'Shame and anger' at plastic ocean pollution

Wandering albatrosses scour the oceans for food to bring back to their chicks Image copyright BBC BLUE PLANET II
Image caption Wandering albatrosses scour the oceans for food to bring back to their chicks

Scientists who advised the Blue Planet II documentary team say they feel "shame and anger" at the “plague of plastic” impacting the natural world.

Even in the remote waters of Antarctica, they have found evidence of plastic killing and harming seabirds.

Wandering albatrosses – which have the longest wingspan of any birds alive today – are thought to be especially vulnerable.

Nesting on the barren islands of South Georgia, they feed their young by scouring thousands of miles of ocean for squid and fish but often bring back plastic instead.

The final episode of what has become the most-watched TV programme of the year explores how the oceans are threatened by human activities including overfishing and pollution.

Read full article 'Shame and anger' at plastic ocean pollution

Why fatbergs present challenges for us all

Part of the "Whitechapel fatberg" a "monster" fatberg weighing more than 10 double-decker buses which is blocking a sewer under a street in east London Image copyright PA

A difficult and disgusting operation to clear London's largest "fatberg" from a London sewer raises a number of issues about our approach to waste disposal.

Fatbergs are not natural - they are creatures of the modern age - and the blockages they cause can lead to raw sewage flowing up into shops, offices and people's homes.

Read full article Why fatbergs present challenges for us all

Weather forecasting's post-1987 revolution

Supercomputer Image copyright Met Office
Image caption The power of modern supercomputers has been a game-changer

It was a weather forecast that went so disastrously wrong that it led to a television clip becoming globally famous during an airing at the opening ceremony of the 2012 London Olympics.

In the BBC weather studio on 15 October 1987, Michael Fish had drawn on Met Office guidance to dismiss any suggestion that Britain might be struck by a hurricane.

Read full article Weather forecasting's post-1987 revolution

Sea level fears as Greenland darkens

Greenland ice Image copyright Kate Stephens
Image caption The Greenland ice sheet covers an area about seven times the size of the UK

Scientists are "very worried" that the melting of the Greenland ice sheet could accelerate and raise sea levels more than expected.

They say warmer conditions are encouraging algae to grow and darken the surface.

Read full article Sea level fears as Greenland darkens

What Nemley Jr's death means for fight to protect chimps

The death of the baby chimpanzee Nemley Jr, rescued from wildlife traffickers only to fade away in a zoo in Ivory Coast, has provoked outrage.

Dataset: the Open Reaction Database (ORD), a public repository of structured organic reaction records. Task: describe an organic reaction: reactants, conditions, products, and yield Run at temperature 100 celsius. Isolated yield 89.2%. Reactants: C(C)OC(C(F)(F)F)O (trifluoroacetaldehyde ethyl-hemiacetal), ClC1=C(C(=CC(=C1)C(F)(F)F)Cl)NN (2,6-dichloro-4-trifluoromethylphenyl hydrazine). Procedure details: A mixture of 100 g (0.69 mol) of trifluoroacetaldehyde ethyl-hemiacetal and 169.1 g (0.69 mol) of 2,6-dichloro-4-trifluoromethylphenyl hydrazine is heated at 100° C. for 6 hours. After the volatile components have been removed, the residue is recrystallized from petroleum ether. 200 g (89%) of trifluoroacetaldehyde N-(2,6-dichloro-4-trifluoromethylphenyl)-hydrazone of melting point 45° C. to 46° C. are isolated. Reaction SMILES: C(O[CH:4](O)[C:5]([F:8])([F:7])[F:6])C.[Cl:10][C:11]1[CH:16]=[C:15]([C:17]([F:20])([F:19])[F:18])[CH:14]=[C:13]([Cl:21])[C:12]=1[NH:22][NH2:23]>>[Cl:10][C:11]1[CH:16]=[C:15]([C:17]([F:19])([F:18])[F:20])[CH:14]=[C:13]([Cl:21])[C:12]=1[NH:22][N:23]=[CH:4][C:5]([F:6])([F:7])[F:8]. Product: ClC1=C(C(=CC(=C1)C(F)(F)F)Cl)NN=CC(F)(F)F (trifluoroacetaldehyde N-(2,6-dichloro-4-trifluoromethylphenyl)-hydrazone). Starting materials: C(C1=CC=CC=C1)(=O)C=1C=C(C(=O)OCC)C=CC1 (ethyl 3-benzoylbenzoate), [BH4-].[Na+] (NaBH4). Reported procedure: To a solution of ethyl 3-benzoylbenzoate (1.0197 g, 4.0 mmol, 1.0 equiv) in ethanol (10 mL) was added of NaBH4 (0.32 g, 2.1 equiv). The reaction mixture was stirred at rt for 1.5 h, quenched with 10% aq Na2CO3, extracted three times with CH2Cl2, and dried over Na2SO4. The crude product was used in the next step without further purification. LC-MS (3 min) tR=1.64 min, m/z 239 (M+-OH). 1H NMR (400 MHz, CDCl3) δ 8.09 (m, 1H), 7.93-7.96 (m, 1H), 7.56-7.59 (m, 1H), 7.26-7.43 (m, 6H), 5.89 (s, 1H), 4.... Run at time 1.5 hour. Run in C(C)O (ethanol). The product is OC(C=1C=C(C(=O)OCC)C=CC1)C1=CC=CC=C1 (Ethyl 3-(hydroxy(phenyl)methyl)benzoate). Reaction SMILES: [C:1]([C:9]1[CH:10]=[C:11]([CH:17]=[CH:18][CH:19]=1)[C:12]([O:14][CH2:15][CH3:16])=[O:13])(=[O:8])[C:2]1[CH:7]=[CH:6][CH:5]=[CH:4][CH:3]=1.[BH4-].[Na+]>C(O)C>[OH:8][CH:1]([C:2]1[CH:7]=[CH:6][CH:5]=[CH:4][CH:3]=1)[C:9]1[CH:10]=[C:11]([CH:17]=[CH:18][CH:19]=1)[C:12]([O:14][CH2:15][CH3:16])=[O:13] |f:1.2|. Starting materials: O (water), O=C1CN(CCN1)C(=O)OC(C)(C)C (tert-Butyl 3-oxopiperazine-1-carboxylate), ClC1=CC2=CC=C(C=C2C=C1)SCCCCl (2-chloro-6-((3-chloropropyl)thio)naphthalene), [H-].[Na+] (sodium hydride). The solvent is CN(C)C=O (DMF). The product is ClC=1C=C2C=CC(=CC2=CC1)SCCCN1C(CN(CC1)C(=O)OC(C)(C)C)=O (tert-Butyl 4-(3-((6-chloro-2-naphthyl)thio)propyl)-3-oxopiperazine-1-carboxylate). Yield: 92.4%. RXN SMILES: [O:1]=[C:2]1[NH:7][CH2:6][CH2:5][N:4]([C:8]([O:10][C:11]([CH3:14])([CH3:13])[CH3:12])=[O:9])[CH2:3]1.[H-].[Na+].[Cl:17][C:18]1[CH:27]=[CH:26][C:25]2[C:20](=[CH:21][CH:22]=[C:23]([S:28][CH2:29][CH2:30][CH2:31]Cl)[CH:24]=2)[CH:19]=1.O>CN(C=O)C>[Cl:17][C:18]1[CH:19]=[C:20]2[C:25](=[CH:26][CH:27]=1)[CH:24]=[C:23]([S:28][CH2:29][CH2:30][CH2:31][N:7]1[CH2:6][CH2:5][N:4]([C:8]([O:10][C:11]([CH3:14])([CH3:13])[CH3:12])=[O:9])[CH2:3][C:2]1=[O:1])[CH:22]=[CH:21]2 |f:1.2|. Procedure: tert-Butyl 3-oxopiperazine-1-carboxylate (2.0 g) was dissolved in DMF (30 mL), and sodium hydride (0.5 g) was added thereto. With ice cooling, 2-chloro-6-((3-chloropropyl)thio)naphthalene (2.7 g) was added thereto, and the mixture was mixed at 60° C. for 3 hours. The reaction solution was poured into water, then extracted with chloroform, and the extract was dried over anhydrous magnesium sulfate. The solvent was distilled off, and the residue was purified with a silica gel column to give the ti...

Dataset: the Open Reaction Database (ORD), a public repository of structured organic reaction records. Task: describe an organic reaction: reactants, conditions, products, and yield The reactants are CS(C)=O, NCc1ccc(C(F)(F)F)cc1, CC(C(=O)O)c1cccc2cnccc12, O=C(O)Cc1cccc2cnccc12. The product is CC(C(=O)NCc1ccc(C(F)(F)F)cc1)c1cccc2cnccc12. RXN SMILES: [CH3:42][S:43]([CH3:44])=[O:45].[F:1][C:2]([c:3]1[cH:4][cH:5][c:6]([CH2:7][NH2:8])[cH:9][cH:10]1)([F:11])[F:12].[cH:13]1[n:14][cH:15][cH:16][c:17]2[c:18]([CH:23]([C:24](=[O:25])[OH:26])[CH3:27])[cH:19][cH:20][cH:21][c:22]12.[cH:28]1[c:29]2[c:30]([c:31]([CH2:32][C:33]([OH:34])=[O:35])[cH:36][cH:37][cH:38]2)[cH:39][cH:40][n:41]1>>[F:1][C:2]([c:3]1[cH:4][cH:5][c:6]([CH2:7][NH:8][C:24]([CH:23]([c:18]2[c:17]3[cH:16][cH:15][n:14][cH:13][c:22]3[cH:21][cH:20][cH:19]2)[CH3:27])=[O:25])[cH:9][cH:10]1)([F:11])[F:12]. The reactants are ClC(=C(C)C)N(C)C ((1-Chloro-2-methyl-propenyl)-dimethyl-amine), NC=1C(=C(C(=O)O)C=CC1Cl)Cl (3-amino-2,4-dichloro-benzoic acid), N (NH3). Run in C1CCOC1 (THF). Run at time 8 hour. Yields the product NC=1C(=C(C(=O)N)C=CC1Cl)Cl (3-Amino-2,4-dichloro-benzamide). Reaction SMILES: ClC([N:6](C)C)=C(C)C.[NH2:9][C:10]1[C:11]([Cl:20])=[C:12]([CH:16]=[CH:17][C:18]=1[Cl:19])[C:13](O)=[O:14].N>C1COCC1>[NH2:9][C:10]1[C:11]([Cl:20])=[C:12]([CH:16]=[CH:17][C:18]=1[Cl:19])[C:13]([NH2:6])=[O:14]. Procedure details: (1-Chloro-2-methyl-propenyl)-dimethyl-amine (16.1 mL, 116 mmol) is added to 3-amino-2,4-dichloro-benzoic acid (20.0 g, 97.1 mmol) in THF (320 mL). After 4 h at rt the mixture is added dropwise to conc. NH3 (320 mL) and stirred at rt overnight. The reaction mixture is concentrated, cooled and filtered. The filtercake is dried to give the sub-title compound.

Image caption Nemley Jr chews a BBC business card

And after a BBC investigation that lasted more than a year, those of us involved in the work are finding his loss upsetting and also incredibly frustrating.

Read full article What Nemley Jr's death means for fight to protect chimps

Nemley Junior: chimp rescued from traffickers dies

Nemley Jr
Image caption Nemley Junior had received dedicated care but succumbed to illness

An orphaned baby chimpanzee whose plight moved people around the world has died.

Nemley junior had been seized by poachers in West Africa and offered for sale but was then rescued following a BBC News investigation.

Read full article Nemley Junior: chimp rescued from traffickers dies

Ivory Coast jail sentences for chimpanzee traffickers

  • 9 June 2017
  • From the section Africa
Chimpanzee
Image caption This baby chimp, Nemley junior, was rescued in a police operation in Abidjan

Two men have been sentenced to six months in prison in the first case of wildlife trafficking brought in Ivory Coast.

An Ivorian government lawyer said the judgement "sends a signal" that animal trafficking is being taken seriously.

Read full article Ivory Coast jail sentences for chimpanzee traffickers

Open Sesame: Science centre unveiled in Jordan

Sesame Image copyright KATE STEPHENS
Image caption The synchrotron is a particle accelerator that essentially acts as an extremely powerful microscope

In a rare show of unity in the Middle East, an advanced research centre to be shared by the troubled region has opened in Jordan.

Despite political tensions and rows, countries usually hostile to each other are jointly supporting the venture.

Read full article Open Sesame: Science centre unveiled in Jordan

Climate change could transform gardens

Spring flowers
Image caption The RHS's Harlow Carr garden near Harrogate is already getting a glimpse of conditions to come

Artificial lawns, plants from arid countries and flower beds designed to cope with floods are among future features of UK gardens outlined in a major new report.

As the world warms and weather patterns shift, the study by the Royal Horticultural Society (RHS) concludes that British gardens will need to adapt.

Read full article Climate change could transform gardens

Renewables' deep-sea mining conundrum

Media playback is unsupported on your device
Media captionShould we be mining the seabed for minerals?

British scientists exploring an underwater mountain in the Atlantic Ocean have discovered a treasure trove of rare minerals.

Their investigation of a seamount more than 500km (300 miles) from the Canary Islands has revealed a crust of "astonishingly rich" rock.

Read full article Renewables' deep-sea mining conundrum